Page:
Ben stands up from his chair cautiously, accepting my outstretched hand for help as I sing “it’s time to go to the xylophone”. I point across the room to the xylophone and slowly we walk over together. I help guide him to the chair that waits for him and very slowly, with both of his hands reaching out behind him to find the chair, he sits. Ben is 16 years old and is diagnosed with autism. He navigates his environment with caution as he has difficulty with balance and depth perception.
Once Ben is seated in front of the giant Orff xylophone I offer him a mallet which he takes eagerly, and begins to play before I am even seated. He has an incredible sense for pacing and our time together is largely spent in a musical “conversation”. He plays a sequence of three or four notes and pauses, looking at me to respond. I respond by adding my own little sequence and Ben laughs and rocks forward, playing a few notes to continue our conversation.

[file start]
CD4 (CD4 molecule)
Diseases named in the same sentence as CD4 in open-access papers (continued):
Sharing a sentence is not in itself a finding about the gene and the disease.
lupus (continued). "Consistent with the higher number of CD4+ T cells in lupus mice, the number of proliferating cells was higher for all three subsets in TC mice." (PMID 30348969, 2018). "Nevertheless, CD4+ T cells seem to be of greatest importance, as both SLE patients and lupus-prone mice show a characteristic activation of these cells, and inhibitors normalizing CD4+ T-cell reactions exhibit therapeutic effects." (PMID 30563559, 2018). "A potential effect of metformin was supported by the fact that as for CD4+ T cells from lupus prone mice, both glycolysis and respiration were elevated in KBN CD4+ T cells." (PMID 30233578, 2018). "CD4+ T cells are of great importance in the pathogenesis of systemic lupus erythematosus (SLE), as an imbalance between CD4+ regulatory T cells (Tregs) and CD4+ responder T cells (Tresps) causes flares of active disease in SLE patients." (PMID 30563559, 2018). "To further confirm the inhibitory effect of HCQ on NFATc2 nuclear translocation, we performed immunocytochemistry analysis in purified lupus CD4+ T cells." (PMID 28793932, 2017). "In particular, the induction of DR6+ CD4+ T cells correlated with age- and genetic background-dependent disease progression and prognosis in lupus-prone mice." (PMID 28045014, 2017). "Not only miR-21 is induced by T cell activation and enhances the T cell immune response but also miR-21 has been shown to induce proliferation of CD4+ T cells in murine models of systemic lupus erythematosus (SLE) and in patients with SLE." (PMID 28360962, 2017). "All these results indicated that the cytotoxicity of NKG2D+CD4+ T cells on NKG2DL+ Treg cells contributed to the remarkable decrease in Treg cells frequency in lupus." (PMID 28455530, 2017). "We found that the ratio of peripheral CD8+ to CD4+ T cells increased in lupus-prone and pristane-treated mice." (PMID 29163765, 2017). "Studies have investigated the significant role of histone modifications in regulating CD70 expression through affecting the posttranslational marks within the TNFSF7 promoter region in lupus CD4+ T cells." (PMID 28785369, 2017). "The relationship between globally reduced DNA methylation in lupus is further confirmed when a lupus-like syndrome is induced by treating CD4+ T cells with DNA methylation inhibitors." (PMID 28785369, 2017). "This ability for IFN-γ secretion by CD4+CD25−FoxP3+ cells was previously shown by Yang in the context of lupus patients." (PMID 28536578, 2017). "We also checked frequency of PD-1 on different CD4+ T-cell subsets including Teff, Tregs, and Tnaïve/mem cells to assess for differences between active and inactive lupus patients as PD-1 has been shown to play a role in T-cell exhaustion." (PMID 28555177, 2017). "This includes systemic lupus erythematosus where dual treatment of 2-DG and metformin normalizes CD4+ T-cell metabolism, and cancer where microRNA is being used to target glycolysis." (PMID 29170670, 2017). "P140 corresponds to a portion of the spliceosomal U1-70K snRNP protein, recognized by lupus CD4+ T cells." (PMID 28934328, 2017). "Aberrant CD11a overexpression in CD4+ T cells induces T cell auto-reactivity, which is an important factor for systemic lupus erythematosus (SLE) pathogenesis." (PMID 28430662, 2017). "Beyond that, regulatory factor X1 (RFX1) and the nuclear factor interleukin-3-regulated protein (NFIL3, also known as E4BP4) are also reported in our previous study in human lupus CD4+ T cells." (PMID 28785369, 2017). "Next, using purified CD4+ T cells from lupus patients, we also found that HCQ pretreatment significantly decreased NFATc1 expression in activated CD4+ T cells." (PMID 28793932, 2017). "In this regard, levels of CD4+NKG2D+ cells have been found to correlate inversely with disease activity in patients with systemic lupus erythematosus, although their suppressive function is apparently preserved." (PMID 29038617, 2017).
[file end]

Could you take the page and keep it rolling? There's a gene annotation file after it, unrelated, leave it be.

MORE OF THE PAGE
This goes for nearly thirty minutes. In this time Ben experiments with different notes and sequences and then pauses for me to play before responding again. While playing the xylophone Ben moves quickly and assertively, rocking back and forth as he strikes the notes with his mallet. He no longer appears tentative and connects solidly with each note. During these thirty minutes Ben carries on an animated and complex musical conversation with me. He is non-verbal and this time spent on the xylophone gives us a social connection using a common form of expression and communication.
When we are finished Ben hands me the mallet. I assist him in standing and he stretches and yawns. We have just enough time for a little guitar before our hour is finished.